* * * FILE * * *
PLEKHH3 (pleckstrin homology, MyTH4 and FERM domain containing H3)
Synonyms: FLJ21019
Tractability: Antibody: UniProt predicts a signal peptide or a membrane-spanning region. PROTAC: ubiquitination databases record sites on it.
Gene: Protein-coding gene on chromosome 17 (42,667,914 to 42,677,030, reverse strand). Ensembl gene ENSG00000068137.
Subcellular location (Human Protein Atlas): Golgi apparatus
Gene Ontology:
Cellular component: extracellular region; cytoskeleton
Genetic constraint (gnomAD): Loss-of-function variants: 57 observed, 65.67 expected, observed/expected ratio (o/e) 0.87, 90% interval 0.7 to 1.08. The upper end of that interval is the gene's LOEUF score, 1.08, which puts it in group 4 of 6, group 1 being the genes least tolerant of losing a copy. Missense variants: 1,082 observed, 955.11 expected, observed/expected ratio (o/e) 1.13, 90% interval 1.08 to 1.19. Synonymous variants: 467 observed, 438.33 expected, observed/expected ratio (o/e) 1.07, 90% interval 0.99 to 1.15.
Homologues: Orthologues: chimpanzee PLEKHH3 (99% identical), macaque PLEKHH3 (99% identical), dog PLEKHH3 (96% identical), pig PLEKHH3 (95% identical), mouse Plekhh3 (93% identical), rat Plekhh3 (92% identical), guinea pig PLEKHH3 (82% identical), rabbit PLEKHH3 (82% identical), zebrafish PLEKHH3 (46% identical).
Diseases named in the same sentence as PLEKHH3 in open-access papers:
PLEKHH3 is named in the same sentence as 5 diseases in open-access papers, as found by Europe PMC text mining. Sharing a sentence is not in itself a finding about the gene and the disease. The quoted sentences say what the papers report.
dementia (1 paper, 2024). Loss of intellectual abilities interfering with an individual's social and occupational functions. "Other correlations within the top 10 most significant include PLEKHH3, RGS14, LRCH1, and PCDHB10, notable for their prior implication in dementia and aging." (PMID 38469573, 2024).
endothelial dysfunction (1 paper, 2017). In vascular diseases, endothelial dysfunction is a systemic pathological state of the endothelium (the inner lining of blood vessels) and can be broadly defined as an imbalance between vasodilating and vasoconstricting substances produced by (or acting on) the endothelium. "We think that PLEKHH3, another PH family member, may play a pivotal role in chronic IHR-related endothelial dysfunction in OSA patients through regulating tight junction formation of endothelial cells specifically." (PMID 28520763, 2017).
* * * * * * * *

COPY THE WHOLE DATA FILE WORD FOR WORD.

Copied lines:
PLEKHH3 (pleckstrin homology, MyTH4 and FERM domain containing H3)
Synonyms: FLJ21019
Tractability: Antibody: UniProt predicts a signal peptide or a membrane-spanning region. PROTAC: ubiquitination databases record sites on it.
Gene: Protein-coding gene on chromosome 17 (42,667,914 to 42,677,030, reverse strand). Ensembl gene ENSG00000068137.
Subcellular location (Human Protein Atlas): Golgi apparatus
Gene Ontology:
Cellular component: extracellular region; cytoskeleton
Genetic constraint (gnomAD): Loss-of-function variants: 57 observed, 65.67 expected, observed/expected ratio (o/e) 0.87, 90% interval 0.7 to 1.08. The upper end of that interval is the gene's LOEUF score, 1.08, which puts it in group 4 of 6, group 1 being the genes least tolerant of losing a copy. Missense variants: 1,082 observed, 955.11 expected, observed/expected ratio (o/e) 1.13, 90% interval 1.08 to 1.19. Synonymous variants: 467 observed, 438.33 expected, observed/expected ratio (o/e) 1.07, 90% interval 0.99 to 1.15.
Homologues: Orthologues: chimpanzee PLEKHH3 (99% identical), macaque PLEKHH3 (99% identical), dog PLEKHH3 (96% identical), pig PLEKHH3 (95% identical), mouse Plekhh3 (93% identical), rat Plekhh3 (92% identical), guinea pig PLEKHH3 (82% identical), rabbit PLEKHH3 (82% identical), zebrafish PLEKHH3 (46% identical).
Diseases named in the same sentence as PLEKHH3 in open-access papers:
PLEKHH3 is named in the same sentence as 5 diseases in open-access papers, as found by Europe PMC text mining. Sharing a sentence is not in itself a finding about the gene and the disease. The quoted sentences say what the papers report.
dementia (1 paper, 2024). Loss of intellectual abilities interfering with an individual's social and occupational functions. "Other correlations within the top 10 most significant include PLEKHH3, RGS14, LRCH1, and PCDHB10, notable for their prior implication in dementia and aging." (PMID 38469573, 2024).
endothelial dysfunction (1 paper, 2017). In vascular diseases, endothelial dysfunction is a systemic pathological state of the endothelium (the inner lining of blood vessels) and can be broadly defined as an imbalance between vasodilating and vasoconstricting substances produced by (or acting on) the endothelium. "We think that PLEKHH3, another PH family member, may play a pivotal role in chronic IHR-related endothelial dysfunction in OSA patients through regulating tight junction formation of endothelial cells specifically." (PMID 28520763, 2017).